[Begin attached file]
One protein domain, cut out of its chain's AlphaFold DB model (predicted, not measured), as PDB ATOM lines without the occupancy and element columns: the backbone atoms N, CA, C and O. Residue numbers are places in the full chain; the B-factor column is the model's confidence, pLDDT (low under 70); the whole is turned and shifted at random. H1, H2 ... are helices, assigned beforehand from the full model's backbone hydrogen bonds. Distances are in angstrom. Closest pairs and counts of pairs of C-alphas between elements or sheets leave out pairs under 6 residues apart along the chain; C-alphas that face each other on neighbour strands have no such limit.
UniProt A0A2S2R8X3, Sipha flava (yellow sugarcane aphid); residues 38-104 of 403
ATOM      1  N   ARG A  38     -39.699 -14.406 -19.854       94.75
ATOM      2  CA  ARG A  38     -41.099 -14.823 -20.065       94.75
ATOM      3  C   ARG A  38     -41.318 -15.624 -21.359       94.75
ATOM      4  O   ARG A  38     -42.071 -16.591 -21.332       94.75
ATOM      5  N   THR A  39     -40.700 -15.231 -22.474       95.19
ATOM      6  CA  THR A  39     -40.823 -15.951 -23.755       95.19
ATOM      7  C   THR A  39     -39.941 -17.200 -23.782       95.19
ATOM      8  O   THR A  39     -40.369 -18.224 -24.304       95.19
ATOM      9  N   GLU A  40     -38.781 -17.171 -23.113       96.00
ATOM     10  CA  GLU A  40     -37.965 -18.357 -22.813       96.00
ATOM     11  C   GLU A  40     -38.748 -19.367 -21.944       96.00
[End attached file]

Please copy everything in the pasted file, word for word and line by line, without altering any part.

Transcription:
One protein domain, cut out of its chain's AlphaFold DB model (predicted, not measured), as PDB ATOM lines without the occupancy and element columns: the backbone atoms N, CA, C and O. Residue numbers are places in the full chain; the B-factor column is the model's confidence, pLDDT (low under 70); the whole is turned and shifted at random. H1, H2 ... are helices, assigned beforehand from the full model's backbone hydrogen bonds. Distances are in angstrom. Closest pairs and counts of pairs of C-alphas between elements or sheets leave out pairs under 6 residues apart along the chain; C-alphas that face each other on neighbour strands have no such limit.
UniProt A0A2S2R8X3, Sipha flava (yellow sugarcane aphid); residues 38-104 of 403
ATOM      1  N   ARG A  38     -39.699 -14.406 -19.854       94.75
ATOM      2  CA  ARG A  38     -41.099 -14.823 -20.065       94.75
ATOM      3  C   ARG A  38     -41.318 -15.624 -21.359       94.75
ATOM      4  O   ARG A  38     -42.071 -16.591 -21.332       94.75
ATOM      5  N   THR A  39     -40.700 -15.231 -22.474       95.19
ATOM      6  CA  THR A  39     -40.823 -15.951 -23.755       95.19
ATOM      7  C   THR A  39     -39.941 -17.200 -23.782       95.19
ATOM      8  O   THR A  39     -40.369 -18.224 -24.304       95.19
ATOM      9  N   GLU A  40     -38.781 -17.171 -23.113       96.00
ATOM     10  CA  GLU A  40     -37.965 -18.357 -22.813       96.00
ATOM     11  C   GLU A  40     -38.748 -19.367 -21.944       96.00